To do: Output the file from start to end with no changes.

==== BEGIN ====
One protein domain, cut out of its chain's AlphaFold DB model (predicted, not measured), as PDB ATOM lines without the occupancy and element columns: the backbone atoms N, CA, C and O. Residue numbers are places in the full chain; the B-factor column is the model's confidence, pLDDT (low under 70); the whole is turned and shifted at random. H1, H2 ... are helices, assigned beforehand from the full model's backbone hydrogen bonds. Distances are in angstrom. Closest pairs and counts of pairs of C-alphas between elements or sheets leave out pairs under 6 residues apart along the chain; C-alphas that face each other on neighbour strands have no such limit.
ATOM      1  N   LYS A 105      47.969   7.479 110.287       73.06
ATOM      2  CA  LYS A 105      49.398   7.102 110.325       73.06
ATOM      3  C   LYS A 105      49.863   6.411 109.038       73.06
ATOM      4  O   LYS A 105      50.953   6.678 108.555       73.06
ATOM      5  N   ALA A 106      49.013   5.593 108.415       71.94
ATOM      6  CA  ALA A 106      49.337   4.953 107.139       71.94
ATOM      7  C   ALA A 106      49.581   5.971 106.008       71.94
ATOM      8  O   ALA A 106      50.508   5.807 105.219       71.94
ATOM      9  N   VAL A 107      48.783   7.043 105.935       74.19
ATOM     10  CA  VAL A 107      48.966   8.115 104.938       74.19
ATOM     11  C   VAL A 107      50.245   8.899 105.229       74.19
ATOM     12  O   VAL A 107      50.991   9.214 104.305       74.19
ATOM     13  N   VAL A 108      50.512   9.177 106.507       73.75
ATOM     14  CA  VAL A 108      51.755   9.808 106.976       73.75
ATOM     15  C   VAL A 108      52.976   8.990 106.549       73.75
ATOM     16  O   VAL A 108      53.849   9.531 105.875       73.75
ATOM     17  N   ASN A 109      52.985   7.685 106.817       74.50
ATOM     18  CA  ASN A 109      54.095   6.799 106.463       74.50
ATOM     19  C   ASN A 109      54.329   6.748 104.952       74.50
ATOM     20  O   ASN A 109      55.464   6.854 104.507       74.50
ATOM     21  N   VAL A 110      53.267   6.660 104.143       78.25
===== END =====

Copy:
One protein domain, cut out of its chain's AlphaFold DB model (predicted, not measured), as PDB ATOM lines without the occupancy and element columns: the backbone atoms N, CA, C and O. Residue numbers are places in the full chain; the B-factor column is the model's confidence, pLDDT (low under 70); the whole is turned and shifted at random. H1, H2 ... are helices, assigned beforehand from the full model's backbone hydrogen bonds. Distances are in angstrom. Closest pairs and counts of pairs of C-alphas between elements or sheets leave out pairs under 6 residues apart along the chain; C-alphas that face each other on neighbour strands have no such limit.
ATOM      1  N   LYS A 105      47.969   7.479 110.287       73.06
ATOM      2  CA  LYS A 105      49.398   7.102 110.325       73.06
ATOM      3  C   LYS A 105      49.863   6.411 109.038       73.06
ATOM      4  O   LYS A 105      50.953   6.678 108.555       73.06
ATOM      5  N   ALA A 106      49.013   5.593 108.415       71.94
ATOM      6  CA  ALA A 106      49.337   4.953 107.139       71.94
ATOM      7  C   ALA A 106      49.581   5.971 106.008       71.94
ATOM      8  O   ALA A 106      50.508   5.807 105.219       71.94
ATOM      9  N   VAL A 107      48.783   7.043 105.935       74.19
ATOM     10  CA  VAL A 107      48.966   8.115 104.938       74.19
ATOM     11  C   VAL A 107      50.245   8.899 105.229       74.19
ATOM     12  O   VAL A 107      50.991   9.214 104.305       74.19
ATOM     13  N   VAL A 108      50.512   9.177 106.507       73.75
ATOM     14  CA  VAL A 108      51.755   9.808 106.976       73.75
ATOM     15  C   VAL A 108      52.976   8.990 106.549       73.75
ATOM     16  O   VAL A 108      53.849   9.531 105.875       73.75
ATOM     17  N   ASN A 109      52.985   7.685 106.817       74.50
ATOM     18  CA  ASN A 109      54.095   6.799 106.463       74.50
ATOM     19  C   ASN A 109      54.329   6.748 104.952       74.50
ATOM     20  O   ASN A 109      55.464   6.854 104.507       74.50
ATOM     21  N   VAL A 110      53.267   6.660 104.143       78.25